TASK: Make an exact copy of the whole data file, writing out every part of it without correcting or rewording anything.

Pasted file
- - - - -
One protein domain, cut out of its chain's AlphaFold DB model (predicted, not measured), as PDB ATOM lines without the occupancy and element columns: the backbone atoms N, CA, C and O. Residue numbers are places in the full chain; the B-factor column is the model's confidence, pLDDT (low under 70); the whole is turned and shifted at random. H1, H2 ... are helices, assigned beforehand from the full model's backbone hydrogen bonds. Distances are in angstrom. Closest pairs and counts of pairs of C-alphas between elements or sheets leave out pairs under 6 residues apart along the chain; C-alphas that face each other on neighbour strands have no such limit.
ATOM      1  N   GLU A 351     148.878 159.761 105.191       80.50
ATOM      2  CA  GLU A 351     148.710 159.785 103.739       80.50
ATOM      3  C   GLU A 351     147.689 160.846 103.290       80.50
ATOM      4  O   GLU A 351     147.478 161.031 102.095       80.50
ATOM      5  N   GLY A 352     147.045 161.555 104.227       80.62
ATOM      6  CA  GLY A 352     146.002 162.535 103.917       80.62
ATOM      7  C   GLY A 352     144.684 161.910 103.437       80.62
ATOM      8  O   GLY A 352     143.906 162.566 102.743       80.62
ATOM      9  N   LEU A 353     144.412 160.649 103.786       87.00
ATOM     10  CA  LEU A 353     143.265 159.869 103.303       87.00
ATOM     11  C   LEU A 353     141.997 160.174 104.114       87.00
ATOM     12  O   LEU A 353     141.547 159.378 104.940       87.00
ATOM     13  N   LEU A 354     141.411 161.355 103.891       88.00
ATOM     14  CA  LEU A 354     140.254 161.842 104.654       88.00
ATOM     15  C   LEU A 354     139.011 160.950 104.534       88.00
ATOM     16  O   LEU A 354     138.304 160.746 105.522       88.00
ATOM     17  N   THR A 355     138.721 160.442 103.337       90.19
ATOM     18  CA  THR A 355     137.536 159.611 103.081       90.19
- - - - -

One protein domain, cut out of its chain's AlphaFold DB model (predicted, not measured), as PDB ATOM lines without the occupancy and element columns: the backbone atoms N, CA, C and O. Residue numbers are places in the full chain; the B-factor column is the model's confidence, pLDDT (low under 70); the whole is turned and shifted at random. H1, H2 ... are helices, assigned beforehand from the full model's backbone hydrogen bonds. Distances are in angstrom. Closest pairs and counts of pairs of C-alphas between elements or sheets leave out pairs under 6 residues apart along the chain; C-alphas that face each other on neighbour strands have no such limit.
ATOM      1  N   GLU A 351     148.878 159.761 105.191       80.50
ATOM      2  CA  GLU A 351     148.710 159.785 103.739       80.50
ATOM      3  C   GLU A 351     147.689 160.846 103.290       80.50
ATOM      4  O   GLU A 351     147.478 161.031 102.095       80.50
ATOM      5  N   GLY A 352     147.045 161.555 104.227       80.62
ATOM      6  CA  GLY A 352     146.002 162.535 103.917       80.62
ATOM      7  C   GLY A 352     144.684 161.910 103.437       80.62
ATOM      8  O   GLY A 352     143.906 162.566 102.743       80.62
ATOM      9  N   LEU A 353     144.412 160.649 103.786       87.00
ATOM     10  CA  LEU A 353     143.265 159.869 103.303       87.00
ATOM     11  C   LEU A 353     141.997 160.174 104.114       87.00
ATOM     12  O   LEU A 353     141.547 159.378 104.940       87.00
ATOM     13  N   LEU A 354     141.411 161.355 103.891       88.00
ATOM     14  CA  LEU A 354     140.254 161.842 104.654       88.00
ATOM     15  C   LEU A 354     139.011 160.950 104.534       88.00
ATOM     16  O   LEU A 354     138.304 160.746 105.522       88.00
ATOM     17  N   THR A 355     138.721 160.442 103.337       90.19
ATOM     18  CA  THR A 355     137.536 159.611 103.081       90.19